South Carolina Rep. Joe Cunningham (D-Charleston), who reportedly just recently tested positive for the COVID-19 virus, is a top Republican target in this year’s election for a seat that is typically reliable for the GOP.
The challenger picture just became clearer this weekend, just before today’s candidate filing deadline. Beaufort County Councilman Mike Covert, who long ago announced his congressional candidacy, has decided not to pursue federal office. Instead, he will file today for a seat in the state House of Representatives. This is a major plus for state Representative Nancy Mace (R-Daniel Island) who has already received House Minority Leader Kevin McCarthy’s endorsement. This general election campaign will be a top national target.
Term-limited Springdale, SC Mayor Michael Bishop announced yesterday that he will challenge veteran US Rep. Joe Wilson in the June 9th Republican primary. Springdale, a Columbia suburb in Lexington County, is a town of fewer than 3,000 people and also Rep. Wilson’s hometown. Mr. Bishop indicates, however, that he will challenge Mr. Wilson over local issues and if elected will focus only on district concerns. Rep. Wilson remains a heavy favorite for re-nomination and re-election.
Former South Carolina Democratic Party chairman Jaime Harrison had already raised over $7.6 million by the end of 2019 for his race this year against Sen. Lindsey Graham (R), and now a new poll finds him closing the spread. The Brilliant Corners survey research company (3/3-11; 804 SC registered voters) just released their results from a poll conducted two weeks ago that projects Mr. Harrison trailing Sen. Graham by just a 47-44% margin.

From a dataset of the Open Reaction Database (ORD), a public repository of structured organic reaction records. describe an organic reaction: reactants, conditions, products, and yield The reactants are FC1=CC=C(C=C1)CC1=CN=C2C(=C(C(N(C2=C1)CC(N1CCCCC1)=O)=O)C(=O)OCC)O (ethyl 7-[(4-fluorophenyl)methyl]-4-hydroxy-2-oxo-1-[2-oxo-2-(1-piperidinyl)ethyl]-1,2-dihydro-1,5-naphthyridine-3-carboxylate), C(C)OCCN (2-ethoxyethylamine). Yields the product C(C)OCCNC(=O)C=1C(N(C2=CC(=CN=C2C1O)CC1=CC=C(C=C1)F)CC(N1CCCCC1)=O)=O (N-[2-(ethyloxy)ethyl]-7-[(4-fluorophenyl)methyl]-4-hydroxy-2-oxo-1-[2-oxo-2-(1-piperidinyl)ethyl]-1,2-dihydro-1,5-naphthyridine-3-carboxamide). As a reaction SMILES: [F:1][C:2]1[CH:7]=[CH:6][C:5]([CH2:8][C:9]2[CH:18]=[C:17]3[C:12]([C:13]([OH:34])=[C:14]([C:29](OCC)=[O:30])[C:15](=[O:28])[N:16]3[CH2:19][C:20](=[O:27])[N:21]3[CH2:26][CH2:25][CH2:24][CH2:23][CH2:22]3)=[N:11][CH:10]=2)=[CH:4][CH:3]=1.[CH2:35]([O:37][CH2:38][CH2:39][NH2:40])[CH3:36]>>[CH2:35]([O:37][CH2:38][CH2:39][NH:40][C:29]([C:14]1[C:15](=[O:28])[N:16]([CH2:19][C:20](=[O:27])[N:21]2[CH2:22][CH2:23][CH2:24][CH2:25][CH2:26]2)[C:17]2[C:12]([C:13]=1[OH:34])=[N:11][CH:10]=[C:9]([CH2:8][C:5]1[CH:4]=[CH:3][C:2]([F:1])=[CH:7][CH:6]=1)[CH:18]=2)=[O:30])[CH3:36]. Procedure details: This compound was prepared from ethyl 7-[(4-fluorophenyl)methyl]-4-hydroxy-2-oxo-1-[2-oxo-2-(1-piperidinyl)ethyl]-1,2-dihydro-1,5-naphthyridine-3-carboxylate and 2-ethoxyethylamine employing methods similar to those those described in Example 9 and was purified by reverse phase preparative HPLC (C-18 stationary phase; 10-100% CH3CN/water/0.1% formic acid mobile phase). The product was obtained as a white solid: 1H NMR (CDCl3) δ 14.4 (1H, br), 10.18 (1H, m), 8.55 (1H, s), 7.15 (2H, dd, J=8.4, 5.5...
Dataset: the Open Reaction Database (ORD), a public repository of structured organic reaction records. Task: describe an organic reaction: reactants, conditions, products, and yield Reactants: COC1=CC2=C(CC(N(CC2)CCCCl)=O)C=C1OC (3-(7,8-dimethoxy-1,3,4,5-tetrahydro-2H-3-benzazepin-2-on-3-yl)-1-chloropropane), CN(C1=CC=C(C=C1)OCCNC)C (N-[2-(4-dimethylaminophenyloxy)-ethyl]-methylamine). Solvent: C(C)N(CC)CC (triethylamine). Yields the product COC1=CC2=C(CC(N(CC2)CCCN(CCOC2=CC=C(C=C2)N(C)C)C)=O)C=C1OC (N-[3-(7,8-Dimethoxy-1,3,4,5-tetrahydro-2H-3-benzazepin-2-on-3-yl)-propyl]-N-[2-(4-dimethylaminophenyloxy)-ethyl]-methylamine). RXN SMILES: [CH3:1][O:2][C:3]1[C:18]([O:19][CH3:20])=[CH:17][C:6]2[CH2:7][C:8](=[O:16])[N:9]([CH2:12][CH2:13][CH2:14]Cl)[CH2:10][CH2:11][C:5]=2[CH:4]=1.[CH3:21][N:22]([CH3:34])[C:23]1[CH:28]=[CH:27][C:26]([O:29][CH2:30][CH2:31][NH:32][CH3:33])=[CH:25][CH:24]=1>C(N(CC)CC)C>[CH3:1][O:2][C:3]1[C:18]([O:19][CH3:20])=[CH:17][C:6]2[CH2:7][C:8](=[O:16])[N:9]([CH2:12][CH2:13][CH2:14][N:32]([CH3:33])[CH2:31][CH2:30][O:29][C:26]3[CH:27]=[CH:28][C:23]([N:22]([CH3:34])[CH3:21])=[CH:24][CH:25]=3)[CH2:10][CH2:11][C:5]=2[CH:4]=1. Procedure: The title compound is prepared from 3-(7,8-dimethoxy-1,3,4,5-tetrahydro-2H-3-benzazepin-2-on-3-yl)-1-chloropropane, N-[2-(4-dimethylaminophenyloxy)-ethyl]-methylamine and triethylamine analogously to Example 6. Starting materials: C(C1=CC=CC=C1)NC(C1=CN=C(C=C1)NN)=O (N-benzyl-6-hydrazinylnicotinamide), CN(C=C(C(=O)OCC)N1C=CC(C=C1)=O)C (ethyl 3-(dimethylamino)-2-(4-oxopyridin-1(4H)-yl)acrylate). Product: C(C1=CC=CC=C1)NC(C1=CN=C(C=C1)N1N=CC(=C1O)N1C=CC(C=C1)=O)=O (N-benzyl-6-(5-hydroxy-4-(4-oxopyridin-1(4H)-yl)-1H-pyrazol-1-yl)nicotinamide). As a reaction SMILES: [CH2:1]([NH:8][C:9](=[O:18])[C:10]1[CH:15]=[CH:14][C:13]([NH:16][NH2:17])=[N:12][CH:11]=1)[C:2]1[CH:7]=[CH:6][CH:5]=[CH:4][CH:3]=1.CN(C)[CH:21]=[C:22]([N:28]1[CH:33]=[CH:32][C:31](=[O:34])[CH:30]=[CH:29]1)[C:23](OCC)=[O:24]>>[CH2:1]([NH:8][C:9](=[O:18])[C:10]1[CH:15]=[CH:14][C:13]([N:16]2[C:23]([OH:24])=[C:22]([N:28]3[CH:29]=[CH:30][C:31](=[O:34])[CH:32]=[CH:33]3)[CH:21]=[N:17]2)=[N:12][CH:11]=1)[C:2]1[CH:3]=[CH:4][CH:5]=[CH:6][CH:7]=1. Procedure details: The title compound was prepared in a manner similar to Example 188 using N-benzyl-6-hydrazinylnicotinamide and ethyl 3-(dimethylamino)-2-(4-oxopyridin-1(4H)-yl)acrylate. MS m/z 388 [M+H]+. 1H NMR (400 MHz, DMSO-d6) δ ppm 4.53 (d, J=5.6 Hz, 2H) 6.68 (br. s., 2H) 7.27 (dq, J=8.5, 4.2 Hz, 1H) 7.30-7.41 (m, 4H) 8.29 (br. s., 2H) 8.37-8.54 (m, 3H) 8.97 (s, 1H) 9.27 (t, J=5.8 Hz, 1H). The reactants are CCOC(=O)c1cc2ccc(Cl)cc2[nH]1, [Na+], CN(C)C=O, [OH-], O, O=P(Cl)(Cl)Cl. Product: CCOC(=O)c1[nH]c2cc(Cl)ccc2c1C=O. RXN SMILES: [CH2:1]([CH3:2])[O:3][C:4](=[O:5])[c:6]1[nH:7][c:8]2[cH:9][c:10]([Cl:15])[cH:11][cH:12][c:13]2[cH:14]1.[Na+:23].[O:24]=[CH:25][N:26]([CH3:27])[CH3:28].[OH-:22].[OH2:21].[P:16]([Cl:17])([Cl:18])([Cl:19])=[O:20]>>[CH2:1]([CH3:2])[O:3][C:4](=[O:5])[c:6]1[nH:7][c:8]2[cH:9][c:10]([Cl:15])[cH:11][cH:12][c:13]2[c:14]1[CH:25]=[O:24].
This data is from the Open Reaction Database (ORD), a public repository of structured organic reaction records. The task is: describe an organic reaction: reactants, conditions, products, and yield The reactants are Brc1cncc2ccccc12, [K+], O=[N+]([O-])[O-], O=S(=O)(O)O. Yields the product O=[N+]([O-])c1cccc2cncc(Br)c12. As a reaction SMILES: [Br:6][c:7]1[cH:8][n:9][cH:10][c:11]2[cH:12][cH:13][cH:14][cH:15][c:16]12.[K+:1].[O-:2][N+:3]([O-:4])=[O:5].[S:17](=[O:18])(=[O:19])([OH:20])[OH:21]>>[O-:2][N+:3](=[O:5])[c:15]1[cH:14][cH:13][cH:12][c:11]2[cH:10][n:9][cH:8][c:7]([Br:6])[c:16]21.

If this survey proves accurate, the race has significantly changed since NBC News/ Marist College released their poll taken in mid-February. Their online poll of slightly under 2,400 registered voters found Sen. Graham holding a substantial 54-37% edge over Mr. Harrison. Democrats believe this is a sleeper race for them, nationally, and with a strong fundraising operation already in place, the contest could turn competitive despite South Carolina’s strong Republican voting history.
Former Vice President Joe Biden came through as needed on Saturday night in the South Carolina primary and revived his faltering campaign. His 48-20-11-8-7-3% over Sen. Bernie Sanders (I-VT), billionaire Tom Steyer, ex-South Bend Mayor Pete Buttigieg, and Sens. Elizabeth Warren (D-MA) and Amy Klobuchar (D-SC), vaulted him back into national contention, and sent two candidates through the exits.
Mr. Biden won 39 of South Carolina’s 54 bound first ballot delegates, with the remaining 15 going to Sen. Sanders. The national delegate count now finds Sen. Sanders leading with 60, followed by Mr. Biden with 54, Mr. Buttigieg 26, Sen. Warren 8, and Sen. Klobuchar, seven. Heading into Super Tuesday voting tomorrow, 14 states and one territory will hold their own nominating events and 1,344 delegates will be apportioned.
Though billionaire candidate Tom Steyer finished third on Saturday in South Carolina, his 11.3% of the popular vote was short of qualifying for delegate apportionment, meaning he had failed to get on the board after four presidential nomination events. Through the end of January, Mr. Steyer had spent over $253,000,000 on his race, with only $3.5 million coming from people other than himself.